Brexit Aftermath overshadows Labour anti-Semitism

Anti-Semitism expert warns interest in Labour anti-Semitism has largely vanished, but the Jews hatred itself is still flourishing.

Rochel Sylvetsky,

UK Labour leader Jeremy Corbyn
UK Labour leader Jeremy Corbyn

Dr. Manfred Gerstenfeld, considered one of the world's most foremost experts on anti-Semitism and an op-ed writer for Arutz Sheva, lectured on Monday morning at the Jerusalem Center for Public Affairs about the major outburst of anti-Semitism in the British Labour Party against the background of Brexit and other important developments in the United Kingdom.

Expanding upon his remarks for Arutz Sheva, he said that "while anti-Semitic incidents in the Labour party continue, media interest about them has largely vanished mainly due to the preoccupation of the media with the aftermath of the British referendum on Brexit."

"The Labour Party continues to ignore the fact that there are strong indications that there is very little sensitivity to anti-Semitism in the party. According to a poll by the Times Daily, only one in 10 members consider that anti-Semitism is a problem.

"The inquiry into Labour Party anti-Semitism by Shami Chakrabarti has hidden more than it has disclosed. In a presentation for the Home Affairs Committee of Parliament, Chakrabarti figured as a kind of a prompter for party leader Jeremy Corbyn, sending him messages while he was being questioned."

"In fact," he added, "the presentation of the Chakrabarti report on June 30 itself created a major anti-Semitic incident. The extreme leftist, Corbyn, who became leader of the party in September 2015 said that Jews were no more responsible for Israeli actions than Muslims were for ISIS. Former Chief Rabbi Lord Sacks reacted saying that this statement was demonization of the highest order. Rabbi Sacks also said that the fact that this scandal occurred at the launch of the report into the Labour’s recent anti-Semitism shows how deep it is rooted in the British political Left.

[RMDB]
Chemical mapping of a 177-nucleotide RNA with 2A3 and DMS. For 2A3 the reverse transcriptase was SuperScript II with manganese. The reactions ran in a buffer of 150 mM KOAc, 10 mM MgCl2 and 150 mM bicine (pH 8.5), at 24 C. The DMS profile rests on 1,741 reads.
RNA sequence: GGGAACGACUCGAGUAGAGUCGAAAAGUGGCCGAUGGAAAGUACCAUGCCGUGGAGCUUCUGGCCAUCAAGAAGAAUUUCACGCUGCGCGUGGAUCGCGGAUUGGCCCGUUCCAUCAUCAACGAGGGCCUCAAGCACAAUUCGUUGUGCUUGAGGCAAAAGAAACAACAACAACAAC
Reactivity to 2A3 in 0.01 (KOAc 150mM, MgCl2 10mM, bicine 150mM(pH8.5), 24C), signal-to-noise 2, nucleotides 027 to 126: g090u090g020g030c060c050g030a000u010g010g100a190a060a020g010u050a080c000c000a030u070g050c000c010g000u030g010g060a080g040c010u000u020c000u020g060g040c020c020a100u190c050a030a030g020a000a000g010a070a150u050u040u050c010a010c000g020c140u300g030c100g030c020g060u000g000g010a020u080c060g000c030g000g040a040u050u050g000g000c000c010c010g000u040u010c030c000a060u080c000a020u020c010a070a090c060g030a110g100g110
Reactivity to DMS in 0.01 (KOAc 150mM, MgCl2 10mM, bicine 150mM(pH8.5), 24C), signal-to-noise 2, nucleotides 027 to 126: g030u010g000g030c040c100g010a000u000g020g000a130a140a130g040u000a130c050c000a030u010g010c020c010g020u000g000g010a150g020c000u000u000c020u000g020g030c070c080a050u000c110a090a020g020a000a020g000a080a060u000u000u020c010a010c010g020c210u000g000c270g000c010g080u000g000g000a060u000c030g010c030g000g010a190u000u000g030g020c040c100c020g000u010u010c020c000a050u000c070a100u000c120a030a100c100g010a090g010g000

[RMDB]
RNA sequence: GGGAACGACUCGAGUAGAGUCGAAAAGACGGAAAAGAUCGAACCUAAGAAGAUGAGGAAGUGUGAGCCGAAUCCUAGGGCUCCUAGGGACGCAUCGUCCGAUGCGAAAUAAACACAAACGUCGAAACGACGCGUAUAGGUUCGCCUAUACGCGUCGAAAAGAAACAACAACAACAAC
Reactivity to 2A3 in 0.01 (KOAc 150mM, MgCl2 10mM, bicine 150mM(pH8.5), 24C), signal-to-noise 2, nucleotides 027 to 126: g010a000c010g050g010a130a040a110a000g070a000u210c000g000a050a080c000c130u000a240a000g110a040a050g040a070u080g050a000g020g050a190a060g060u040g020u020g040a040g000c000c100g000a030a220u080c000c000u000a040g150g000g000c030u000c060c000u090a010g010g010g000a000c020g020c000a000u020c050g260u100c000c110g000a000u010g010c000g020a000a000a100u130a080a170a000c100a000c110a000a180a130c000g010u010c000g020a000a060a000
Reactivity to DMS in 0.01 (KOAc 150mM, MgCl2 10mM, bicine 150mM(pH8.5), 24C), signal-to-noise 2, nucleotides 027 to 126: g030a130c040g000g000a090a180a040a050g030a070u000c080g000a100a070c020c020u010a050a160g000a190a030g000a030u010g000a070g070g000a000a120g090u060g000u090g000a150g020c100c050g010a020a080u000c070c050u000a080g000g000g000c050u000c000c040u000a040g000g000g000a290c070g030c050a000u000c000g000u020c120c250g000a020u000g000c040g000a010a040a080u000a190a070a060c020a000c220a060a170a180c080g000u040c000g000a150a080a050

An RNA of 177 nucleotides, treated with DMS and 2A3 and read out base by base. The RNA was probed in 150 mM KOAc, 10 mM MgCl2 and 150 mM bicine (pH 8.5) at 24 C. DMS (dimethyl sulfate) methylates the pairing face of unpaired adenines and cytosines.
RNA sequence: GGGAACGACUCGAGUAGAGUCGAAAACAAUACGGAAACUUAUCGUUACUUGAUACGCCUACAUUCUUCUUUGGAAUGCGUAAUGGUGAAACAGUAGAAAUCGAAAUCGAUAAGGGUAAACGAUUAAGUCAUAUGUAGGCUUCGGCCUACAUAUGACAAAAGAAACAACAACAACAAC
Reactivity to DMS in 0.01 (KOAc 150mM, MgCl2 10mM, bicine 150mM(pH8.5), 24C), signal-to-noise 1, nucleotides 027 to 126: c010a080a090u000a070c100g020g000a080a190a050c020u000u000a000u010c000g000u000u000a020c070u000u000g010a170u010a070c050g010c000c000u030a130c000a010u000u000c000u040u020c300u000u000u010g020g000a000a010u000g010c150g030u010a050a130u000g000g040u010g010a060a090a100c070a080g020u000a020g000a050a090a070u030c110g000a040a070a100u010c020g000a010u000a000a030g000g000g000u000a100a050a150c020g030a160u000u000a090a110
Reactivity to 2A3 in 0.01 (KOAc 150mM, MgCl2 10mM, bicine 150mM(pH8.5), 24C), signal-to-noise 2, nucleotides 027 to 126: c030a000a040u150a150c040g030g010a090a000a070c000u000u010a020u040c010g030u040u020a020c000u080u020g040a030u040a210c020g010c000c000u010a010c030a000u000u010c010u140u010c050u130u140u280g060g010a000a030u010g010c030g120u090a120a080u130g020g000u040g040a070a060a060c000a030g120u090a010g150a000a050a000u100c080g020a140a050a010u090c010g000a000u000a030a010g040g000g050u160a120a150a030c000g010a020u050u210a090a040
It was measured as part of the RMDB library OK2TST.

"After rumors circulated that Corbyn promised Chakrabarti a seat in the House of Lords, she was asked about this in an interview by the head of the Henry Jackson Society, Alan Mendoza. She refused to answer the question."

The Labour party anti-Semitism scandal erupted in February after two board members of the Oxford University Labour Club resigned because of anti-Semitism in the organization. Since then, it has continued unabated.

Gerstenfeld mentioned the high percentage of Muslims among those suspended by the party for their anti-Semitic slurs.

"This fact was totally ignored by Chakrabarti even though it was brought to her attention by various people including myself," he continued.

In her report, Chakrabarti discussed at length how disturbed she was when someone was called a "Paki." She did not mention that some of the elected Labour representatives who had been suspended had made remarks that Hitler was the greatest man in history, Hitler was the Zionist God, Hitler supported the Zionists, and Hitler was the teacher of the Israelis.

"Not only that," Gerstenfeld remarked, "she also did not think it was worthwhile to mention that one suspended elected official had expressed the hope that Iran will destroy Israel with nuclear weapons. Apparently, for Chakrabarti this is less disturbing or worthy of mention than a verbal slur calling a Pakistani a Paki."

Dr. Gerstenfeld stressed that Chakrabarti’s document of 28 pages about anti-Semitism doesn’t even include a definition of anti-Semitism.

"This alone already proves that it is a highly unprofessional report," he maintains. The need for such a definition had been brought to Chakrabarti’s attention –by Gerstenfeld himself and also by the umbrella body of British Jewry, The Board of Deputies. "There were so many deficiencies in the report that it mainly shows how not to investigate anti-Semitism."

As for the situation in which British Jewry finds itself, he said: "They have moved from living in the Diaspora to living in Exile without having gone anywhere at all."